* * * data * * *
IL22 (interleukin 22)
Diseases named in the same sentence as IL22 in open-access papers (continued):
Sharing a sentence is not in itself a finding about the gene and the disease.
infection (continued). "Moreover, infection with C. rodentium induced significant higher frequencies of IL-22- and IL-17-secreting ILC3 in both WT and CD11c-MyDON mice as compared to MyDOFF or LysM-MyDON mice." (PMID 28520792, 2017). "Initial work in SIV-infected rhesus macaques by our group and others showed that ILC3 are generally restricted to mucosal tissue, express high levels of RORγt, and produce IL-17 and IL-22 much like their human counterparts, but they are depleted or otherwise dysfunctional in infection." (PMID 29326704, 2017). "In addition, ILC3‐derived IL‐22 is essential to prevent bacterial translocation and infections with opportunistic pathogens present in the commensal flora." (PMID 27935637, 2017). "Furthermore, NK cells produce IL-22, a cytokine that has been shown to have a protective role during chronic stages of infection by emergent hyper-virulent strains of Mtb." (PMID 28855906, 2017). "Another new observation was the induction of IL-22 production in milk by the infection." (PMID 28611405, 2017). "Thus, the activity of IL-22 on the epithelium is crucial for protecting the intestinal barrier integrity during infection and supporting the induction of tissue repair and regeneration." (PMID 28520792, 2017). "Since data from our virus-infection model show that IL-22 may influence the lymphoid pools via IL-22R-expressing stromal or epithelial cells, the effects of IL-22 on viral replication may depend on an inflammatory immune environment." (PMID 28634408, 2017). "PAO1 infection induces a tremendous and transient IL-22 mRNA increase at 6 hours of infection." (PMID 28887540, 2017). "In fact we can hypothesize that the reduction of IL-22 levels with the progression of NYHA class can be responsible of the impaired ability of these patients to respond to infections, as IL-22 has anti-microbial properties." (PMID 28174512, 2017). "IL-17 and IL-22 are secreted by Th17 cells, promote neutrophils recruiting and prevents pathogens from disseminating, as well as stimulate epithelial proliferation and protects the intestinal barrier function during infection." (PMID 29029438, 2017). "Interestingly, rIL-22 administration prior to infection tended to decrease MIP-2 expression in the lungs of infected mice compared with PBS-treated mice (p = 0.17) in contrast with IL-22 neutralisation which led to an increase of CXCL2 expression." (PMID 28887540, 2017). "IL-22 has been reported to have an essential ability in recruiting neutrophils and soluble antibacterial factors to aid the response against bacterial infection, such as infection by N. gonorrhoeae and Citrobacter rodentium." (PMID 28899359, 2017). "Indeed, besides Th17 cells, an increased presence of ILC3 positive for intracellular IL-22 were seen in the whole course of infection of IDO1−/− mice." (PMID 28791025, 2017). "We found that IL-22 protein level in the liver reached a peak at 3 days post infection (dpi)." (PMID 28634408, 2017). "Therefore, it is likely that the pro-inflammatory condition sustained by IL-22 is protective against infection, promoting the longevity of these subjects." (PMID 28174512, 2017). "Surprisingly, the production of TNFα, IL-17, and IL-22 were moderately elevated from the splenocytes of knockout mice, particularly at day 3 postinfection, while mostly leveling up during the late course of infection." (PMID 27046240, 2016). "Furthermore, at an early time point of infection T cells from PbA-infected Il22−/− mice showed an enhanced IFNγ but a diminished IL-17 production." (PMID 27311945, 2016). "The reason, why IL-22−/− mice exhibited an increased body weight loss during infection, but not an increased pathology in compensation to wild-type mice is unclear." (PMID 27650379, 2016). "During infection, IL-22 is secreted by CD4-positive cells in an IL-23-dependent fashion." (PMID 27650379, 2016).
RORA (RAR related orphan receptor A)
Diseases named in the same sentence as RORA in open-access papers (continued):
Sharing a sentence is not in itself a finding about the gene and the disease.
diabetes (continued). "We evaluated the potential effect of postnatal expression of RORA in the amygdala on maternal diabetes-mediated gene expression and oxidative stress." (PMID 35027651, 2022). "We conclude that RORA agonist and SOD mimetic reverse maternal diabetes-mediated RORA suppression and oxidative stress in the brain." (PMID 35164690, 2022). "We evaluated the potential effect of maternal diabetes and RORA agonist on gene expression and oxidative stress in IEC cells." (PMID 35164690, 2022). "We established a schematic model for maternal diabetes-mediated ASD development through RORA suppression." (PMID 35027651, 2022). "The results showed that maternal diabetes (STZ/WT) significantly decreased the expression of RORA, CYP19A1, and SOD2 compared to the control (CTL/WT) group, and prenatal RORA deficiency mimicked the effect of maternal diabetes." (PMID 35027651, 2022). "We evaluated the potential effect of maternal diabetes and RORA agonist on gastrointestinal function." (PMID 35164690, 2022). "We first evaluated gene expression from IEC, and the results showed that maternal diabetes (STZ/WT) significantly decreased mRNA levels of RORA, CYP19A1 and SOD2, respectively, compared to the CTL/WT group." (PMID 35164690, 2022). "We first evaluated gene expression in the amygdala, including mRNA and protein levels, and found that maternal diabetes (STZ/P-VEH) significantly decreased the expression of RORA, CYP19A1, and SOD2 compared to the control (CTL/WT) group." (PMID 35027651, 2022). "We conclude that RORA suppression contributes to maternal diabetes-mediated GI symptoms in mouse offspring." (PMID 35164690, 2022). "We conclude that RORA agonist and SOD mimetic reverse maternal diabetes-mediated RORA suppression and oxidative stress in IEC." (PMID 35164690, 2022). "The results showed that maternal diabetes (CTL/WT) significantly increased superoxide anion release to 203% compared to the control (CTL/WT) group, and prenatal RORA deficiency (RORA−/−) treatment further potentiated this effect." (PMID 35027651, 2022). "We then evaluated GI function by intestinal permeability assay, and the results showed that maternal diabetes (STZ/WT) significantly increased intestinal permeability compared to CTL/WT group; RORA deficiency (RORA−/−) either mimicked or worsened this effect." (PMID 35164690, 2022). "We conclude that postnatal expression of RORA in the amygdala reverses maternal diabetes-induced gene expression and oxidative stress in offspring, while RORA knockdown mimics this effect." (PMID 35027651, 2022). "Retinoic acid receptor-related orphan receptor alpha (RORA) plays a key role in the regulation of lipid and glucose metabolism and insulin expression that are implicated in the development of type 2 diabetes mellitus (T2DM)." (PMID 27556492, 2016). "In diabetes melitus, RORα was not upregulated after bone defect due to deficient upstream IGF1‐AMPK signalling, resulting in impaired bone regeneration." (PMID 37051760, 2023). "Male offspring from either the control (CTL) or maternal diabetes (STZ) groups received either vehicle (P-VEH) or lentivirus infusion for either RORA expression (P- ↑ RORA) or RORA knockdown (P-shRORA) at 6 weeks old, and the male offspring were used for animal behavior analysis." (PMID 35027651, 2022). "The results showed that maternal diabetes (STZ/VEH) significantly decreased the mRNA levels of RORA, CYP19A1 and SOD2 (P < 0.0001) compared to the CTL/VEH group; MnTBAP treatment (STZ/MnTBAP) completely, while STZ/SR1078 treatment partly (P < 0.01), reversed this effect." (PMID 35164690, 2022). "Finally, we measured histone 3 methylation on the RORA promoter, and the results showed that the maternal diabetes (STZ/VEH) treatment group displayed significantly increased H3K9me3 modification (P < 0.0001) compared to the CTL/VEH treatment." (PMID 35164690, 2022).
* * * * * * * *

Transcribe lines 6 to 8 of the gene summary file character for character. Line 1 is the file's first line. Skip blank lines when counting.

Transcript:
Diseases named in the same sentence as RORA in open-access papers (continued):
Sharing a sentence is not in itself a finding about the gene and the disease.
diabetes (continued). "We evaluated the potential effect of postnatal expression of RORA in the amygdala on maternal diabetes-mediated gene expression and oxidative stress." (PMID 35027651, 2022). "We conclude that RORA agonist and SOD mimetic reverse maternal diabetes-mediated RORA suppression and oxidative stress in the brain." (PMID 35164690, 2022). "We evaluated the potential effect of maternal diabetes and RORA agonist on gene expression and oxidative stress in IEC cells." (PMID 35164690, 2022). "We established a schematic model for maternal diabetes-mediated ASD development through RORA suppression." (PMID 35027651, 2022). "The results showed that maternal diabetes (STZ/WT) significantly decreased the expression of RORA, CYP19A1, and SOD2 compared to the control (CTL/WT) group, and prenatal RORA deficiency mimicked the effect of maternal diabetes." (PMID 35027651, 2022). "We evaluated the potential effect of maternal diabetes and RORA agonist on gastrointestinal function." (PMID 35164690, 2022). "We first evaluated gene expression from IEC, and the results showed that maternal diabetes (STZ/WT) significantly decreased mRNA levels of RORA, CYP19A1 and SOD2, respectively, compared to the CTL/WT group." (PMID 35164690, 2022). "We first evaluated gene expression in the amygdala, including mRNA and protein levels, and found that maternal diabetes (STZ/P-VEH) significantly decreased the expression of RORA, CYP19A1, and SOD2 compared to the control (CTL/WT) group." (PMID 35027651, 2022). "We conclude that RORA suppression contributes to maternal diabetes-mediated GI symptoms in mouse offspring." (PMID 35164690, 2022). "We conclude that RORA agonist and SOD mimetic reverse maternal diabetes-mediated RORA suppression and oxidative stress in IEC." (PMID 35164690, 2022). "The results showed that maternal diabetes (CTL/WT) significantly increased superoxide anion release to 203% compared to the control (CTL/WT) group, and prenatal RORA deficiency (RORA−/−) treatment further potentiated this effect." (PMID 35027651, 2022). "We then evaluated GI function by intestinal permeability assay, and the results showed that maternal diabetes (STZ/WT) significantly increased intestinal permeability compared to CTL/WT group; RORA deficiency (RORA−/−) either mimicked or worsened this effect." (PMID 35164690, 2022). "We conclude that postnatal expression of RORA in the amygdala reverses maternal diabetes-induced gene expression and oxidative stress in offspring, while RORA knockdown mimics this effect." (PMID 35027651, 2022). "Retinoic acid receptor-related orphan receptor alpha (RORA) plays a key role in the regulation of lipid and glucose metabolism and insulin expression that are implicated in the development of type 2 diabetes mellitus (T2DM)." (PMID 27556492, 2016). "In diabetes melitus, RORα was not upregulated after bone defect due to deficient upstream IGF1‐AMPK signalling, resulting in impaired bone regeneration." (PMID 37051760, 2023). "Male offspring from either the control (CTL) or maternal diabetes (STZ) groups received either vehicle (P-VEH) or lentivirus infusion for either RORA expression (P- ↑ RORA) or RORA knockdown (P-shRORA) at 6 weeks old, and the male offspring were used for animal behavior analysis." (PMID 35027651, 2022). "The results showed that maternal diabetes (STZ/VEH) significantly decreased the mRNA levels of RORA, CYP19A1 and SOD2 (P < 0.0001) compared to the CTL/VEH group; MnTBAP treatment (STZ/MnTBAP) completely, while STZ/SR1078 treatment partly (P < 0.01), reversed this effect." (PMID 35164690, 2022). "Finally, we measured histone 3 methylation on the RORA promoter, and the results showed that the maternal diabetes (STZ/VEH) treatment group displayed significantly increased H3K9me3 modification (P < 0.0001) compared to the CTL/VEH treatment." (PMID 35164690, 2022).